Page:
The Los Angelino?
Student web site showcases writing talent
The bright Angelino sun peeks behind two curving palm trees on the home page of the new student-created and student-run Web site AngeLingo. The top of the page boldly declares, “We look to Los Angeles/ for the language we use/ London is dead.”
The student journal of arts and culture claims to hold “a mirror up to Los Angeles,” in order to “look at the rest of the world through a distinctly L.A. prism.”
AngeLingo launched its first issue last April, funded by a $10,000 Innovative Teaching grant from USC’s Center for Excellence in Teaching. Two senior Writing Program lecturers, Kathi Inman Berens and Norah Ashe-McNalley, wrote the successful proposal, motivated by the need to showcase undergraduate writing talent.
A majority of the stories on the site were produced in Writing 340, a general education class that fulfills the upper-division writing requirement in the College. Both Berens and Ashe-McNalley are 340 instructors.
With more than 20 articles written by students and faculty, the inaugural issue included such thought-provoking essays as “Downtown Los Angeles: The Politics of Pride and Prejudice,” a piece on the new Disney Concert Hall and “Pre-Implantation Diagnosis: An Inevitable Quest for Human Perfection?” that discusses the medical ethics of normally fertile couples choosing to undergo in-vitro fertilization to screen each developing embryo for genetic disease prior to implantation in the mother's womb.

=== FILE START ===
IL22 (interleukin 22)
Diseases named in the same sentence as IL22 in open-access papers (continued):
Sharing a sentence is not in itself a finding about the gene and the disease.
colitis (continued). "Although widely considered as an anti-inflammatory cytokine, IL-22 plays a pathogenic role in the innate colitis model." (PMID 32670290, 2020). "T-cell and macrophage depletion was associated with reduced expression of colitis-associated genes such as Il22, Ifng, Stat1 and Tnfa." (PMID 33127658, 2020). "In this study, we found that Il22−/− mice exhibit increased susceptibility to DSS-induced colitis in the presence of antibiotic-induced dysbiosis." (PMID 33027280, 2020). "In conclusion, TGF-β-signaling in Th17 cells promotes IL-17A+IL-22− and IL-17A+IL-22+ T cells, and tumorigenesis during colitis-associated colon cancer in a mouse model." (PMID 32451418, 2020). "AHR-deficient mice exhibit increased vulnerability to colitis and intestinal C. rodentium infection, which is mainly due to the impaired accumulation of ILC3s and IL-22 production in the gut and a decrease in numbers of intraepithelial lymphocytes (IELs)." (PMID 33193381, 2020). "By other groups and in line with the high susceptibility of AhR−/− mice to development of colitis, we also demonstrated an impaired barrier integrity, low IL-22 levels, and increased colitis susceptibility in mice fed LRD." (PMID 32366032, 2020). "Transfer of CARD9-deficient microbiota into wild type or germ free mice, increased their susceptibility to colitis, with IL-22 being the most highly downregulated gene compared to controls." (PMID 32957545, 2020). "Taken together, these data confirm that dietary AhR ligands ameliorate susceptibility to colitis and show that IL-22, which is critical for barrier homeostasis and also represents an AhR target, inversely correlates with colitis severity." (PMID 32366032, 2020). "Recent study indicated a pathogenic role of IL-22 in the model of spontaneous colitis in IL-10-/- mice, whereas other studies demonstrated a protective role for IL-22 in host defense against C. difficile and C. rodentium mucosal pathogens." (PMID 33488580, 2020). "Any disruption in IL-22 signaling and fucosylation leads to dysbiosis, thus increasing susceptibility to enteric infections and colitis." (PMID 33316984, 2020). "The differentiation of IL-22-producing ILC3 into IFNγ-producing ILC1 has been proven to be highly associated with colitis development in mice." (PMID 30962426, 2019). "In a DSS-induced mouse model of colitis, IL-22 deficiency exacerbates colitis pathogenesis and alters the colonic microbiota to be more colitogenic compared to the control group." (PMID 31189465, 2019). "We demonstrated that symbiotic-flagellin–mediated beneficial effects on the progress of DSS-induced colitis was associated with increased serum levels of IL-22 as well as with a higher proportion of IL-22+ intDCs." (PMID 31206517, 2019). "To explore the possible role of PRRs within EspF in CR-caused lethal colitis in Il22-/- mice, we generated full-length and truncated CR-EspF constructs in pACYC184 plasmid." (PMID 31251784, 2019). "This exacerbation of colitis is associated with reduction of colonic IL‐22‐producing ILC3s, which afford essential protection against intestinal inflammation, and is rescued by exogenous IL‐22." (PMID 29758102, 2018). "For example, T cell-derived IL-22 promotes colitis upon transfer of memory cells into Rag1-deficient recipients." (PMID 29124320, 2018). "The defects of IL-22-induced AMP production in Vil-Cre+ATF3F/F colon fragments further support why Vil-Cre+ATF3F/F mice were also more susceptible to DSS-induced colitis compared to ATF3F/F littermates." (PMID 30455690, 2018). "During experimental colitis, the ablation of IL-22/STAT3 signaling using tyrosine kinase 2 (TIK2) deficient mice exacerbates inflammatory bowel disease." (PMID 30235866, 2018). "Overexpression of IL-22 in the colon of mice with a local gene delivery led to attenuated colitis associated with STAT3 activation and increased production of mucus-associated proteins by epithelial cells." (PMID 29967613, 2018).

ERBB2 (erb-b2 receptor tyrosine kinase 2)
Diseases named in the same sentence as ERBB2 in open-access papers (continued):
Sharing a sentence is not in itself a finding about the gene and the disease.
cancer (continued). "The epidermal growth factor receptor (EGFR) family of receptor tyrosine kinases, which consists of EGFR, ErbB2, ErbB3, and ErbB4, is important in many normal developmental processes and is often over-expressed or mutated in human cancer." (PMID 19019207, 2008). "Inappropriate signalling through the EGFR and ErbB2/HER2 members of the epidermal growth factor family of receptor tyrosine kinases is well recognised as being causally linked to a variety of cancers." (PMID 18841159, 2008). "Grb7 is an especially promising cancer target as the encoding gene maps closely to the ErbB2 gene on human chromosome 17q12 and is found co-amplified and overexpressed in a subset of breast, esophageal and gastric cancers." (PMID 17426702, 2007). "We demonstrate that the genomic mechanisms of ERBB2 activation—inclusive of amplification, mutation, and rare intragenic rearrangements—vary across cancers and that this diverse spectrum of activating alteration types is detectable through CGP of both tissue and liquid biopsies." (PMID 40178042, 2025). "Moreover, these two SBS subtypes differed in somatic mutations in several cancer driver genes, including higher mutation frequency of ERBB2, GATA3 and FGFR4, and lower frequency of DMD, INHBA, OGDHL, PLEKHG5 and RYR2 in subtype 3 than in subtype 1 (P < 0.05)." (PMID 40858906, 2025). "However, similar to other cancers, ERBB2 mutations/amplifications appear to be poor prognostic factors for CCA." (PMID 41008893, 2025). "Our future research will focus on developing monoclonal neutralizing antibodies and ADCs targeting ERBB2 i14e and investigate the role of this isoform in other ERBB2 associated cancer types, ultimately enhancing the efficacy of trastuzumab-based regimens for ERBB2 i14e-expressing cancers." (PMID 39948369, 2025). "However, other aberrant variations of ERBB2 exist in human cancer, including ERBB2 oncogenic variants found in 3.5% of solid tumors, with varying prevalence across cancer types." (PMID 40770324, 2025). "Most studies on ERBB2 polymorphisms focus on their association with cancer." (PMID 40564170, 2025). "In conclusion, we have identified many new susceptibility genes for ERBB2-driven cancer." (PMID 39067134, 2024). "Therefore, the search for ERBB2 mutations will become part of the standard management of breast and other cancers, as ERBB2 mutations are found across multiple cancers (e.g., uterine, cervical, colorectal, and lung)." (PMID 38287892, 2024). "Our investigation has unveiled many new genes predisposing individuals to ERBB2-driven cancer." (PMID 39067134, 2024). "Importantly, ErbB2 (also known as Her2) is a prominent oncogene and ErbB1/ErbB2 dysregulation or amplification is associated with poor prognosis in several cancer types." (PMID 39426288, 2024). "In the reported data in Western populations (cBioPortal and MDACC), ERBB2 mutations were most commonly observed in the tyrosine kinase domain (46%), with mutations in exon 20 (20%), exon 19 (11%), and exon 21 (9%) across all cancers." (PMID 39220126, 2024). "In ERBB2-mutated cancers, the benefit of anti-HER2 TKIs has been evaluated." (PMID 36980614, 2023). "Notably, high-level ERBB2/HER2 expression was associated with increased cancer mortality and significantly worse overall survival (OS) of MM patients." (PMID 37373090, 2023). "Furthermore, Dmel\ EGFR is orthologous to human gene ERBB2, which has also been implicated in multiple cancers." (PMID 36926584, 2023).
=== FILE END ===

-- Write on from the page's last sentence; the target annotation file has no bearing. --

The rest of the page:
Five USC College undergraduates sit on the editorial board of this Web site. The site allows students to read each other’s work on a wide variety of subjects, and the online medium allows ideas and information to be linked and exchanged in ways that conventional magazines or newspapers cannot support.
“People are definitely interested in being a part of AngeLingo’as editors, contributors and readers,” says Mindy Menjou, a student editor. “People recognize the uniqueness of this project and find it attractive. With AngeLingo, we have created and filled a new niche, not just at USC, but in the academic community at large.”
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